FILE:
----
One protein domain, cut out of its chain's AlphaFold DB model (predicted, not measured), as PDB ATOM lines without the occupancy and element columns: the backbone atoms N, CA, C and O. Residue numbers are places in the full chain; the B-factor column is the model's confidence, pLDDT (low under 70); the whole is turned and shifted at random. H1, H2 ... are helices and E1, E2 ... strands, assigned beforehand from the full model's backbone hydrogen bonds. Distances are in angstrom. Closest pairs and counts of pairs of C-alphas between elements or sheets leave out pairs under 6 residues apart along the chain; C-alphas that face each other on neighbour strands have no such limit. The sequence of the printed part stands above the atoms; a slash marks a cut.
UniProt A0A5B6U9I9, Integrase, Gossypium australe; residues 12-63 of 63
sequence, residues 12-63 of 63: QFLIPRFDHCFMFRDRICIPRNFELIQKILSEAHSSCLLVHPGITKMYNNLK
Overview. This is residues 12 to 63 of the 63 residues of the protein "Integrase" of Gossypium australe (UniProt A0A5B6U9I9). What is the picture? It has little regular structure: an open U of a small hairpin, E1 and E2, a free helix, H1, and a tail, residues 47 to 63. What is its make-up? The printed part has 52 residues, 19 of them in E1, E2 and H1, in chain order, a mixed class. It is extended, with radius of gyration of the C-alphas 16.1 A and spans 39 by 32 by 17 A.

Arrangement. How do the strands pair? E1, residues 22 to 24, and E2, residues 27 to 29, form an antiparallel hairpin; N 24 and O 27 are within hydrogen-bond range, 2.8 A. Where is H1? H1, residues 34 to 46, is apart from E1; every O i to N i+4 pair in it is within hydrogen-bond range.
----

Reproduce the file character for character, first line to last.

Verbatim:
One protein domain, cut out of its chain's AlphaFold DB model (predicted, not measured), as PDB ATOM lines without the occupancy and element columns: the backbone atoms N, CA, C and O. Residue numbers are places in the full chain; the B-factor column is the model's confidence, pLDDT (low under 70); the whole is turned and shifted at random. H1, H2 ... are helices and E1, E2 ... strands, assigned beforehand from the full model's backbone hydrogen bonds. Distances are in angstrom. Closest pairs and counts of pairs of C-alphas between elements or sheets leave out pairs under 6 residues apart along the chain; C-alphas that face each other on neighbour strands have no such limit. The sequence of the printed part stands above the atoms; a slash marks a cut.
UniProt A0A5B6U9I9, Integrase, Gossypium australe; residues 12-63 of 63
sequence, residues 12-63 of 63: QFLIPRFDHCFMFRDRICIPRNFELIQKILSEAHSSCLLVHPGITKMYNNLK
Overview. This is residues 12 to 63 of the 63 residues of the protein "Integrase" of Gossypium australe (UniProt A0A5B6U9I9). What is the picture? It has little regular structure: an open U of a small hairpin, E1 and E2, a free helix, H1, and a tail, residues 47 to 63. What is its make-up? The printed part has 52 residues, 19 of them in E1, E2 and H1, in chain order, a mixed class. It is extended, with radius of gyration of the C-alphas 16.1 A and spans 39 by 32 by 17 A.

Arrangement. How do the strands pair? E1, residues 22 to 24, and E2, residues 27 to 29, form an antiparallel hairpin; N 24 and O 27 are within hydrogen-bond range, 2.8 A. Where is H1? H1, residues 34 to 46, is apart from E1; every O i to N i+4 pair in it is within hydrogen-bond range.